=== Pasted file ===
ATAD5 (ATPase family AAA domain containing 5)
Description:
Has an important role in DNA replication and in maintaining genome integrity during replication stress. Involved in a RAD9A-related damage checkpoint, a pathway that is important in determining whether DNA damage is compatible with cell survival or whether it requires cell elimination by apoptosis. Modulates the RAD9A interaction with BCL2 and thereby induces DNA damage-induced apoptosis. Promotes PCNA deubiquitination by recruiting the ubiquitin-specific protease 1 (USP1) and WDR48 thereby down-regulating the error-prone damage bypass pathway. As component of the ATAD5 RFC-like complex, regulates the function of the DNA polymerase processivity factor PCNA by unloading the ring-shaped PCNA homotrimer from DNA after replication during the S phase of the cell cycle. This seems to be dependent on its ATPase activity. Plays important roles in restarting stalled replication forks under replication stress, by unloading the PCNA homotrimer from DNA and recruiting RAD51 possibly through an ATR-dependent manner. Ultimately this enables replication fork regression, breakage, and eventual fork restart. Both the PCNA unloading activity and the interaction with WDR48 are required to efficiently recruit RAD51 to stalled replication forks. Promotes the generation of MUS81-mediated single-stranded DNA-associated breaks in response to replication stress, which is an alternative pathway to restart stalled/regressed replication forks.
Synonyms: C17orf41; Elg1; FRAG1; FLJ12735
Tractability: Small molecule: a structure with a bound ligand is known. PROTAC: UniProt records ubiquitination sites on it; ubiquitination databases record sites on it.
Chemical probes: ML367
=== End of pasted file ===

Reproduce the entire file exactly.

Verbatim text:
ATAD5 (ATPase family AAA domain containing 5)
Description:
Has an important role in DNA replication and in maintaining genome integrity during replication stress. Involved in a RAD9A-related damage checkpoint, a pathway that is important in determining whether DNA damage is compatible with cell survival or whether it requires cell elimination by apoptosis. Modulates the RAD9A interaction with BCL2 and thereby induces DNA damage-induced apoptosis. Promotes PCNA deubiquitination by recruiting the ubiquitin-specific protease 1 (USP1) and WDR48 thereby down-regulating the error-prone damage bypass pathway. As component of the ATAD5 RFC-like complex, regulates the function of the DNA polymerase processivity factor PCNA by unloading the ring-shaped PCNA homotrimer from DNA after replication during the S phase of the cell cycle. This seems to be dependent on its ATPase activity. Plays important roles in restarting stalled replication forks under replication stress, by unloading the PCNA homotrimer from DNA and recruiting RAD51 possibly through an ATR-dependent manner. Ultimately this enables replication fork regression, breakage, and eventual fork restart. Both the PCNA unloading activity and the interaction with WDR48 are required to efficiently recruit RAD51 to stalled replication forks. Promotes the generation of MUS81-mediated single-stranded DNA-associated breaks in response to replication stress, which is an alternative pathway to restart stalled/regressed replication forks.
Synonyms: C17orf41; Elg1; FRAG1; FLJ12735
Tractability: Small molecule: a structure with a bound ligand is known. PROTAC: UniProt records ubiquitination sites on it; ubiquitination databases record sites on it.
Chemical probes: ML367